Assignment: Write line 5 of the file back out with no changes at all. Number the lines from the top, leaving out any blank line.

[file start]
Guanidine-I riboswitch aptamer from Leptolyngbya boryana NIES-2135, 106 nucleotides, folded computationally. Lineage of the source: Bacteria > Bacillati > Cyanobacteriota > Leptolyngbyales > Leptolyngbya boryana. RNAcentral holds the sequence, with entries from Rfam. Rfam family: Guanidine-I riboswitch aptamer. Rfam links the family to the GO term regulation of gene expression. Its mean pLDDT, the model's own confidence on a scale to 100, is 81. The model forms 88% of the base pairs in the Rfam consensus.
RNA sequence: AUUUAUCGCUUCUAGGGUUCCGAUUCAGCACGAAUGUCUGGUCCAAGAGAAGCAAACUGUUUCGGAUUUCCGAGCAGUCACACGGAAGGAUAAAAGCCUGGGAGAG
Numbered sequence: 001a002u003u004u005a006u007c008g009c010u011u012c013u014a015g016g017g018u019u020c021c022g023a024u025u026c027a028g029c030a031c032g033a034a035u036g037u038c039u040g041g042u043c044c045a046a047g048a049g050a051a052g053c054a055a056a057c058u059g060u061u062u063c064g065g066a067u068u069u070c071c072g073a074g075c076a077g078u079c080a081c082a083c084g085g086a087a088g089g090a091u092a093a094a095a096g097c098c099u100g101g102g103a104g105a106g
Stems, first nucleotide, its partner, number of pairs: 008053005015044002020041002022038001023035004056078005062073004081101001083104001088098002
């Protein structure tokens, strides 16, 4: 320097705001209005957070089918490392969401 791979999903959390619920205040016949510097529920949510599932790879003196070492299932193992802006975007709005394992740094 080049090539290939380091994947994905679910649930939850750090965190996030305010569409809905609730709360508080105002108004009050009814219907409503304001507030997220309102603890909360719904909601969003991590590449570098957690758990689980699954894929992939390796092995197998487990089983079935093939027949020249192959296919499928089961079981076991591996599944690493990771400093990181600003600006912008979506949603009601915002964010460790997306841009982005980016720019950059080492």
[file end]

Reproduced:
């Protein structure tokens, strides 16, 4: 320097705001209005957070089918490392969401 791979999903959390619920205040016949510097529920949510599932790879003196070492299932193992802006975007709005394992740094 080049090539290939380091994947994905679910649930939850750090965190996030305010569409809905609730709360508080105002108004009050009814219907409503304001507030997220309102603890909360719904909601969003991590590449570098957690758990689980699954894929992939390796092995197998487990089983079935093939027949020249192959296919499928089961079981076991591996599944690493990771400093990181600003600006912008979506949603009601915002964010460790997306841009982005980016720019950059080492």